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King Crimson - Jakszyk, Fripp and Collins: A Scarcity of Miracles CD (album) cover


King Crimson


Eclectic Prog

3.53 | 629 ratings

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Prog Reviewer
2 stars Here we come to another 2011 release from a classic prog band. Though not having been as long of a hiatus for them as Yes, King Crimson's A Scarcity of Miracles has nonetheless been highly anticipated in the community. However, even though this album is much more evolved from the classic era than their contemporary's, its lack of structure and excitement make it far less enjoyable.

The most enticing thing about A Scarcity of Miracles is the lineup. Of course, this is officially a "Projeckt," but we're just going to pretend like it's a full-blown King Crimson album. The main players are Robert Fripp, Mel Collins, and Jakko Jakszyk, on guitar, saxophone, and guitar, respectively. Just as these three names appear on the front of the album, they get the most time to shine. Tony Levin on bass and Gavin Harrison on drums are featured artists which is also reflected in the music, with these two being much less prevalent.

The performances of the main three are generally pretty good, and there's some nice interplay and trading off of passages between them. However, my favorite moments occur when all five members are going at once. Like always, Fripp achieves an incredible tone on his guitar that nobody else can even approach, and though it's a rare occurrence, it's always a pleasure to hear. Collins sax lines are heard more often and therefore not as special, but are also enjoyable.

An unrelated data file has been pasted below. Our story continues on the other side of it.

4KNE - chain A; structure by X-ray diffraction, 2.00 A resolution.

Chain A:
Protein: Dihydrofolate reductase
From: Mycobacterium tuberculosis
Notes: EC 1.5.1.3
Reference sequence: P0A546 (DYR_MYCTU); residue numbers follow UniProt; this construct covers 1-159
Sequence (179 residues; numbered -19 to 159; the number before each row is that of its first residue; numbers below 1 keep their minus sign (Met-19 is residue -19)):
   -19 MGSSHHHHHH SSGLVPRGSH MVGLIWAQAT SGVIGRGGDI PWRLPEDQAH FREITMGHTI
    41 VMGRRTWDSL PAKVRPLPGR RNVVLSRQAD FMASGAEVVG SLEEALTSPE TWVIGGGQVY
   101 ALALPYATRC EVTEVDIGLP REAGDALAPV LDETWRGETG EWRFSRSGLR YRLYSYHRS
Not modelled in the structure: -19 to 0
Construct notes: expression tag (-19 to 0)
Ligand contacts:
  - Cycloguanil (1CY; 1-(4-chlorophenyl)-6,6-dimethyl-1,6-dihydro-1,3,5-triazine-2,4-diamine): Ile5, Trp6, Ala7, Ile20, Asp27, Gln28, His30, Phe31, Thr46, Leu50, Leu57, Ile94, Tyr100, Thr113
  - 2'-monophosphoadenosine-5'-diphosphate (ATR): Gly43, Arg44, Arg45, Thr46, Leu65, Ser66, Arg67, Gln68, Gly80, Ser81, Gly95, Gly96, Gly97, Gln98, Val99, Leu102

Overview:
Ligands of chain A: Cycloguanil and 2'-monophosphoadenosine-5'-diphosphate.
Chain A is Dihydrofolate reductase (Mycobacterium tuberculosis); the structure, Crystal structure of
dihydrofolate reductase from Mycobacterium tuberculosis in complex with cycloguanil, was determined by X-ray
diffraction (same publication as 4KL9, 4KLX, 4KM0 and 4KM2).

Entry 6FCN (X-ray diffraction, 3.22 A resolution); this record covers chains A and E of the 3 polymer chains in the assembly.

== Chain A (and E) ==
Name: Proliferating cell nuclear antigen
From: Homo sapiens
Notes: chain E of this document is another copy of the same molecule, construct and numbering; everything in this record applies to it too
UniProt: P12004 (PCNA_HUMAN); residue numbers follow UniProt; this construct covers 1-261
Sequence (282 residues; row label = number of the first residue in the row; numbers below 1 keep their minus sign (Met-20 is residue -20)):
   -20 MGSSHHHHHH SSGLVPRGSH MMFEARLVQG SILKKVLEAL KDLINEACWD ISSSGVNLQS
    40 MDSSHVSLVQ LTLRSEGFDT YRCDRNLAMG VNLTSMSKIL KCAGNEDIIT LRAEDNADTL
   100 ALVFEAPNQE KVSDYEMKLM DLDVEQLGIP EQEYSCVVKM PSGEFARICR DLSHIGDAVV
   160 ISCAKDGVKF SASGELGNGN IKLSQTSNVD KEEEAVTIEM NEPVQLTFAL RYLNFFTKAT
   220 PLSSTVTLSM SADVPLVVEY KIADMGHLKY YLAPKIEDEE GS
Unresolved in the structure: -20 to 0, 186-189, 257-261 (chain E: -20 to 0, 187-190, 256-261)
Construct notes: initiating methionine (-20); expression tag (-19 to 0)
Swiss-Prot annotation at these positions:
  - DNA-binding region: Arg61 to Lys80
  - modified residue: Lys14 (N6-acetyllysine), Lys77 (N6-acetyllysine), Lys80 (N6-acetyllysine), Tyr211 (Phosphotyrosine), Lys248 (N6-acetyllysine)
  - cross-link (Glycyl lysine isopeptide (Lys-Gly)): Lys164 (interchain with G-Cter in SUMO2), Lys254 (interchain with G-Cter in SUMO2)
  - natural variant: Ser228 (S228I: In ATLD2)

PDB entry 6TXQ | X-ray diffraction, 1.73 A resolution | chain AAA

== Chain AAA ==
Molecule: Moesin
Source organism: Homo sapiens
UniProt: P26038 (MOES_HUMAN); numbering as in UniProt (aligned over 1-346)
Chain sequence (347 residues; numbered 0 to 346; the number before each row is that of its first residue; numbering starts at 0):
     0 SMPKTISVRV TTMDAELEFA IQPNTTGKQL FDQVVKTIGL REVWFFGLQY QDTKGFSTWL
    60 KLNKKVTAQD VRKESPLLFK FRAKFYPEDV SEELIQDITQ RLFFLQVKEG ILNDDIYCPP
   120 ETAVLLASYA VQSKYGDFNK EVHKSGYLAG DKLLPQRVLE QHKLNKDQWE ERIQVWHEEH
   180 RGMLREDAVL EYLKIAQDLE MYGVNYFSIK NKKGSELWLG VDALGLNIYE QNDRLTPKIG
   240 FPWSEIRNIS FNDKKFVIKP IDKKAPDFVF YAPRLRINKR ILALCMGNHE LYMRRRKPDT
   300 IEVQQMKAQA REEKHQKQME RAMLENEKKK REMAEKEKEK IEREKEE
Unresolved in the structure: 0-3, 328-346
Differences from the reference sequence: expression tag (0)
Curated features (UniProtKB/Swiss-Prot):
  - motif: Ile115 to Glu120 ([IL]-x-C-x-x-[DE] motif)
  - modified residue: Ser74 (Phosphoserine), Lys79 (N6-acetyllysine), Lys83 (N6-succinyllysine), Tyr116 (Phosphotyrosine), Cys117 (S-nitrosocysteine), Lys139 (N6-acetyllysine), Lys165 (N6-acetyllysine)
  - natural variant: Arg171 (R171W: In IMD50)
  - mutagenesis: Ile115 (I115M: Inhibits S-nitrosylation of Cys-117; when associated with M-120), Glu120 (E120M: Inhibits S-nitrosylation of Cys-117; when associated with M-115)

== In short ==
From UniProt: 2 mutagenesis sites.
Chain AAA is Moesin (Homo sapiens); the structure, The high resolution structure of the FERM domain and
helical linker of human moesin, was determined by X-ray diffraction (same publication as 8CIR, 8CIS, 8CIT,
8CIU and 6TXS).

While the individual performances are enjoyable, it's the execution that brings me down on this album. The music is very slow and ambient, with about half of it being comprised of passages without percussion or much rhythm at all. The first couple of times when the drums kick in midway through a song are really exciting, but it's a trick that is used in literally every song that grows tiring by the middle pieces. The moments that lead off every song have light, swirling sax and guitar lines, but without much musical direction, they all start to sound the same halfway through. It really feels like every time a new song starts, the whole album is starting over for how similar the passages sound.

I do enjoy the first two songs quite a bit, but for the next four, it's just feels like a rehashing of what's already come. Without much difference in composition, there's only so many times I can be excited by a saxophone trill or a slow drone from a guitar. Jakszyk's vocals don't help much, as they are nearly as ambient as the instruments. He sings with a pretty small range and like the music, quite slowly. Besides the different lyrics, his voice just seems like another instrument to add to the atmosphere.

While these ambient moments are not the entirety of the album, they are the majority. There are a few times when all five members are going that are actually quite good and are definitely the highlights. Unfortunately, they are too short and too few to keep me interested all the way through. With the music that's presented here, this could've easily been 30 minutes and I would get the same enjoyment out of it.

In the end, unless you really, really like soft, floating sax and guitar sounds, there's just not enough here to warrant a purchase. King Crimson and Fripp fanatics will probably want to check this out just to keep up with the band, but even with a modern sound, the music here isn't appealing enough to me to keep me coming back.

m2thek | 2/5 |


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